Not a Lexis Advance subscriber? Try it out for free.

FERC v. Elec. Power Supply Ass'n

Supreme Court of the United States

October 14, 2015, Argued; January 25, 2016, Decided

Nos. 14-840, 14-841

Opinion

 [*766]  Justice Kagan delivered the opinion of the Court.

The Federal Power Act (FPA or Act), 41 Stat. 1063, as amended, 16 U. S. C. §791a et seq., authorizes the Federal Energy Regulatory Commission (FERC or Commission) to regulate “the sale of electric energy at wholesale in interstate commerce,” including both wholesale electricity rates and any rule or practice “affecting” such rates. §§824(b), 824e(a). But the law places beyond FERC’s power, and leaves to the States alone, the regulation of “any other sale” — most notably, any retail sale — of electricity. §824(b). That statutory [***8]  division generates a steady flow of jurisdictional disputes because — in point of fact if not of law — the whole [**668]  sale and retail markets in electricity are inextricably linked.

 [*767]  These cases concern a practice called “demand response,” in which operators of wholesale markets pay electricity consumers for commitments not to use power at certain times. That practice arose because wholesale market operators can sometimes—say, on a muggy August day — offer electricity both more cheaply and more reliably by paying users to dial down their consumption than by paying power plants to ramp up their production. In the regulation challenged here, FERC required those market operators, in specified circumstances, to compensate the two services equivalently — that is, to pay the same price to demand response providers for conserving energy as to generators for making more of it.

Two issues are presented here. First, and fundamentally, does the FPA permit FERC to regulate these demand response transactions at all, or does any such rule impinge on the States’ authority? Second, even if FERC has the requisite statutory power, did the Commission fail to justify adequately why demand response providers and [***9]  electricity producers should receive the same compensation? The court below ruled against FERC on both scores. We disagree.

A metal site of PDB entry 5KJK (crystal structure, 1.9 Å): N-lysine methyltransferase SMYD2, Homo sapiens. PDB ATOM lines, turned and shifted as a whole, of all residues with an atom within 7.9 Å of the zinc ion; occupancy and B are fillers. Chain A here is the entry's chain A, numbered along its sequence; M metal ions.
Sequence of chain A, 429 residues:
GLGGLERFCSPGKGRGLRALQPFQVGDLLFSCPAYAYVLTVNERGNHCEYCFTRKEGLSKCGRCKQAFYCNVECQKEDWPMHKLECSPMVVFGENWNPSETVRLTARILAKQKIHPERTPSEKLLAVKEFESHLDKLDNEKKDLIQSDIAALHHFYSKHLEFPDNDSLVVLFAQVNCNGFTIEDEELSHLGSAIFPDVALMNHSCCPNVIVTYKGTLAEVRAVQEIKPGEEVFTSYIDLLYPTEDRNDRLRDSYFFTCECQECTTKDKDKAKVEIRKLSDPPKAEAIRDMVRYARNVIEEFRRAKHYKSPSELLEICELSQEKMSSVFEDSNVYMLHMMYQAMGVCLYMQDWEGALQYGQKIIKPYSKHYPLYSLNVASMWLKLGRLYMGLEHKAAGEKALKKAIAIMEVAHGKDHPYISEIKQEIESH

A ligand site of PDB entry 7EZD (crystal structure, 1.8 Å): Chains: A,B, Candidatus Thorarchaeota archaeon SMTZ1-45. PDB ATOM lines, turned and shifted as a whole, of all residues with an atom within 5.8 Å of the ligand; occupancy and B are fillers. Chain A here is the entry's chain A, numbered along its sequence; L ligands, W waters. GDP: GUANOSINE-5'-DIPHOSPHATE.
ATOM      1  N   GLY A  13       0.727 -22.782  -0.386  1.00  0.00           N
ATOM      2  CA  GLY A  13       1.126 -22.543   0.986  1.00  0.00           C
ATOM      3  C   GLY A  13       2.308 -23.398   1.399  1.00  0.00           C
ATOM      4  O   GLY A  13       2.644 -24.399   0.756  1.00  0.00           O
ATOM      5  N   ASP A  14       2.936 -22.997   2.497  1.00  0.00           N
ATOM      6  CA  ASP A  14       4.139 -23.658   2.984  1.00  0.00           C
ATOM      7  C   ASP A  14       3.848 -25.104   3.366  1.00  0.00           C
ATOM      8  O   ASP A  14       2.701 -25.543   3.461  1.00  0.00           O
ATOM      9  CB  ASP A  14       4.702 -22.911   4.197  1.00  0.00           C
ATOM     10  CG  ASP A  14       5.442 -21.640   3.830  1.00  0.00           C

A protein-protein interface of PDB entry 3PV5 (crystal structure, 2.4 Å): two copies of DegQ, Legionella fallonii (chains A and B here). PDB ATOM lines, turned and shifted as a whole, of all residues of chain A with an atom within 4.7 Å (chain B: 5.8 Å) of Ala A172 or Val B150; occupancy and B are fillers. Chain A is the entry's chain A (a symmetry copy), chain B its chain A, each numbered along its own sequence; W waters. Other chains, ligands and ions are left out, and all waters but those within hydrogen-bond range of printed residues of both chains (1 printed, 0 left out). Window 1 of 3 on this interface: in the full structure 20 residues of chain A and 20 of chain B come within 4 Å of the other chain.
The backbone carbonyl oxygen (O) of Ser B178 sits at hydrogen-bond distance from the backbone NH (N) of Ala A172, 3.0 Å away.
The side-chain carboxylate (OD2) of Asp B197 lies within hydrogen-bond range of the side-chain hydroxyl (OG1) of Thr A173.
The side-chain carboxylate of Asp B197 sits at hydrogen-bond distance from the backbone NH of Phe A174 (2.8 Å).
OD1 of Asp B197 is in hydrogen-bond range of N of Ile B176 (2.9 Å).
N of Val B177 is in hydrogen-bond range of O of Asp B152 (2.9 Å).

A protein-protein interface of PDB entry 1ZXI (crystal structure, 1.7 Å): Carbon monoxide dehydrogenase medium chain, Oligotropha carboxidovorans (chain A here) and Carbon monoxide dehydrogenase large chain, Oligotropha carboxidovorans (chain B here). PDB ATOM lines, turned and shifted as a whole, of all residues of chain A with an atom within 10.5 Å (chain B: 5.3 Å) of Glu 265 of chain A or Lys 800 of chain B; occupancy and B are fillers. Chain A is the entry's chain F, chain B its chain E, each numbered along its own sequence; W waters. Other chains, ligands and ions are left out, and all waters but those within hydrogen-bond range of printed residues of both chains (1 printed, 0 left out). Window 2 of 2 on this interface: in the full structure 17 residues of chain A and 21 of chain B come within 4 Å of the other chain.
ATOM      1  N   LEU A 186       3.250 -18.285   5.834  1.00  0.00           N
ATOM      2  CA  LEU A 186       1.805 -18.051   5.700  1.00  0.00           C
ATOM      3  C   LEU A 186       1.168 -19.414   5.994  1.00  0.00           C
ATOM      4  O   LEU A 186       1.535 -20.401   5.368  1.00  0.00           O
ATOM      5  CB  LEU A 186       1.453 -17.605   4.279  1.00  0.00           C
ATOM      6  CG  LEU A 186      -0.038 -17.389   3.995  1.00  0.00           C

Federal regulation of electricity owes its beginnings to one of this Court’s decisions. In the early 20th century, state and local agencies oversaw nearly all generation, transmission, and distribution of electricity. But this Court held in Public Util. Comm’n of R. I. v. Attleboro Steam & Elec. Co., 273 U. S. 83, 89-90, 47 S. Ct. 294, 71 L. Ed. 549 (1927), that the Commerce Clause bars the States from regulating certain interstate electricity transactions, including wholesale sales (i.e., sales for resale) across state lines. That ruling created what became known as the “Attleboro gap” — a regulatory void which, the Court pointedly noted, only Congress could fill. See id., at 90, 47 S. Ct. 294, 71 L. Ed. 549.

Read The Full CaseNot a Lexis Advance subscriber? Try it out for free.

Full case includes Shepard's, Headnotes, Legal Analytics from Lex Machina, and more.

136 S. Ct. 760 *; 193 L. Ed. 2d 661 **; 2016 U.S. LEXIS 853 ***; 84 U.S.L.W. 4084; 25 Fla. L. Weekly Fed. S 622

FEDERAL ENERGY REGULATORY COMMISSION, Petitioner (No. 14-840) v. ELECTRIC POWER SUPPLY ASSOCIATION, et al.ENERNOC, INC., et al., Petitioners (No. 14-841)v. ELECTRIC POWER SUPPLY ASSOCIATION, et al.

Notice: The LEXIS pagination of this document is subject to change pending release of the final published version.

Subsequent History: As Revised January 28, 2016.

Prior History:  [***1] ON WRITS OF CERTIORARI TO THE UNITED STATES COURT OF APPEALS FOR THE DISTRICT OF COLUMBIA CIRCUIT *

* Together with No. 14-841, EnerNOC, Inc., et al. v. Electric Power Supply Association et al., also on certiorari to the same court.

Elec. Power Supply Ass'n v. FERC, 753 F.3d 216, 410 U.S. App. D.C. 103, 2014 U.S. App. LEXIS 9585 (May 23, 2014)

Disposition: Reversed and remanded.

CORE TERMS

wholesale, electricity, bids, regulation, wholesale market, energy, rates, generators, consumers, retail, electric energy, sales, retail sale, programs, markets, providers, retail rate, demand-response, prices, purchasers, wholesale price, effective, costs, transactions, reliability, paying, retail market, grid, supply and demand, transmission

Business & Corporate Compliance, Electric Power Industry, Federal Power Act, Federal Rate Regulation, Energy & Utilities Law, Electric Power Rates, Retail Rates, Wholesale Rates, Administrative Law, Judicial Review, Standards of Review, Arbitrary & Capricious Standard of Review